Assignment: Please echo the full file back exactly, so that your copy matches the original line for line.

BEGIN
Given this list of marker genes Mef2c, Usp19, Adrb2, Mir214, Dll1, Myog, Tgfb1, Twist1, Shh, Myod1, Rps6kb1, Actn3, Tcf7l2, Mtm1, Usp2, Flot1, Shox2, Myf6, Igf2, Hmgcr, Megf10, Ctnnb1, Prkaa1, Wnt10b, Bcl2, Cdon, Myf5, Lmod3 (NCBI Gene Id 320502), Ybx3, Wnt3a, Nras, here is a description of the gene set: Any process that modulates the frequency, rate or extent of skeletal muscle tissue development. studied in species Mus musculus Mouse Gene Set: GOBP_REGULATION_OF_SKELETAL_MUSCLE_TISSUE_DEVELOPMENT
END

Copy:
Given this list of marker genes Mef2c, Usp19, Adrb2, Mir214, Dll1, Myog, Tgfb1, Twist1, Shh, Myod1, Rps6kb1, Actn3, Tcf7l2, Mtm1, Usp2, Flot1, Shox2, Myf6, Igf2, Hmgcr, Megf10, Ctnnb1, Prkaa1, Wnt10b, Bcl2, Cdon, Myf5, Lmod3 (NCBI Gene Id 320502), Ybx3, Wnt3a, Nras, here is a description of the gene set: Any process that modulates the frequency, rate or extent of skeletal muscle tissue development. studied in species Mus musculus Mouse Gene Set: GOBP_REGULATION_OF_SKELETAL_MUSCLE_TISSUE_DEVELOPMENT